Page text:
When the court attempts to fashion a custody order parents often try to argue for more custodial time by insisting that the child/children prefers to live with them as opposed to the other parent. This begs the question; is a court in Pennsylvania likely to consider a child's preference for one parent over the other?
Almost everyone has seen at least one episode of the Maury Povich Show or Jerry Springer during which the climactic moment is the announcement of whether or not the hero (or sometimes villain) of the episode is or is NOT the father. This scene is usually followed by the gentleman in question celebrating a result he expected accompanied by the plaintive sobs of the mother who was SURE that he was the father and promised he was the ONLY ONE.
Former The View host, Sherri Shepherd may no longer appear on the talk show, yet she remains in the public eye due to her recent appeal to the Pennsylvania Superior Court. Ms. Shepherd's case concerns a baby born to Ms. Shepherd and her former husband via surrogacy.
Family law lawyers are used to battling over custody of children to a point that some of the most extreme cases almost become typical. However, family law and custody is reaching into a new frontier as reproductive technology develops and changes further expanding the definition of children and ultimately the purview of the custody attorney. Leaving the personhood debate aside as it is a more appropriate conversation for our legislators, as reproductive technology expands, family law lawyers and litigants are forced to ask tough questions about whether the division of eggs, sperm and embryos is an appropriate subject for the custody trial or if it's more aptly an issue of property distribution (which complicates the issue for unmarried couples who don't have pending equitable distribution trials).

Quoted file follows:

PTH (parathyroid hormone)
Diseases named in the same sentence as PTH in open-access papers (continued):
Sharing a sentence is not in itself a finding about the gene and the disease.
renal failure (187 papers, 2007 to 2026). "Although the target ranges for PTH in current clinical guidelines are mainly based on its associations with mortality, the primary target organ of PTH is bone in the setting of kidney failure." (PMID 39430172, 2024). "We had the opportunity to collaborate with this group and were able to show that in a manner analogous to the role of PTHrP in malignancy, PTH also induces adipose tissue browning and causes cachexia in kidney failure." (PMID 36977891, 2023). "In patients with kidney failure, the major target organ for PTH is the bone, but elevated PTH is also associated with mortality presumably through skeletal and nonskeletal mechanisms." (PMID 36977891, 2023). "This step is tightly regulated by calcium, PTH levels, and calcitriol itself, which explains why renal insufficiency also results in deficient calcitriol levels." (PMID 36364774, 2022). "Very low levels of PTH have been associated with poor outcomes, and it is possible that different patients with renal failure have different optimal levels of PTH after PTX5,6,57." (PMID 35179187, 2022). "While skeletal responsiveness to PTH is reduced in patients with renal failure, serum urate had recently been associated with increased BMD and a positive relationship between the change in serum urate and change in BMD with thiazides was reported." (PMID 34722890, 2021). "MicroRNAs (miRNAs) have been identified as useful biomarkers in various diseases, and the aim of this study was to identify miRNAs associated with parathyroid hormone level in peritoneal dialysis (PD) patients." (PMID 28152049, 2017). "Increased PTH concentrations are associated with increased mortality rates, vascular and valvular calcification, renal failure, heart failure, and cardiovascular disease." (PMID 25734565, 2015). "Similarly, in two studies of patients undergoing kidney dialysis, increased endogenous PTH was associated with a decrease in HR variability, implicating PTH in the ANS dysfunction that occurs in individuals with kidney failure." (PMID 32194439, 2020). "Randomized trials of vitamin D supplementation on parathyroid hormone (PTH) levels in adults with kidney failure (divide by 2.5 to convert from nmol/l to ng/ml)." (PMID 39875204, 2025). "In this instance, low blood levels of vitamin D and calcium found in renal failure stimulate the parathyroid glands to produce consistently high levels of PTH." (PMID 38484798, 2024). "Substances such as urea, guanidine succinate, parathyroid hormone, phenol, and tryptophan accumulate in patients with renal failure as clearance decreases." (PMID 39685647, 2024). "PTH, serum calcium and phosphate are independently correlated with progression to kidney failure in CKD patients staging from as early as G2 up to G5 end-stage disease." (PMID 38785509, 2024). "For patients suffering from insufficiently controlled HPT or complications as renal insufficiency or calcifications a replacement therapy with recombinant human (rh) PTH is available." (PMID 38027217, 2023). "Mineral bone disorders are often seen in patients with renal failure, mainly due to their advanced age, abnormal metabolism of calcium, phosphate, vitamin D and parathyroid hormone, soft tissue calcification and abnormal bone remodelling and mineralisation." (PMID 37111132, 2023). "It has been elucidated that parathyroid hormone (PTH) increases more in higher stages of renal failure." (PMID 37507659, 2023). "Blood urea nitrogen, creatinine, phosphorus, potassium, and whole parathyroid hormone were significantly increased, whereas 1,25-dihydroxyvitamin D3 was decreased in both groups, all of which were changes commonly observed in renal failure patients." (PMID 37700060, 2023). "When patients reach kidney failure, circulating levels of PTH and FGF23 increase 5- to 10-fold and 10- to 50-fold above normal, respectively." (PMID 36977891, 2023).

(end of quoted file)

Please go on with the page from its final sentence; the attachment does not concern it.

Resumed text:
With the whirlwind of publicity surrounding Caitlyn (formerly "Bruce") Jenner's coming out as transgender, the often overlooked issue of transgendered individuals and transgender children in particular has become hot topic. Of specific importance in the family law community are issues including transgender children's access to resources, support and facilities they need. This can become especially trying for families going through divorce and custody litigation in addition to struggling to adjust to life with a transgender child.
By Lisa Marie Vari on Google+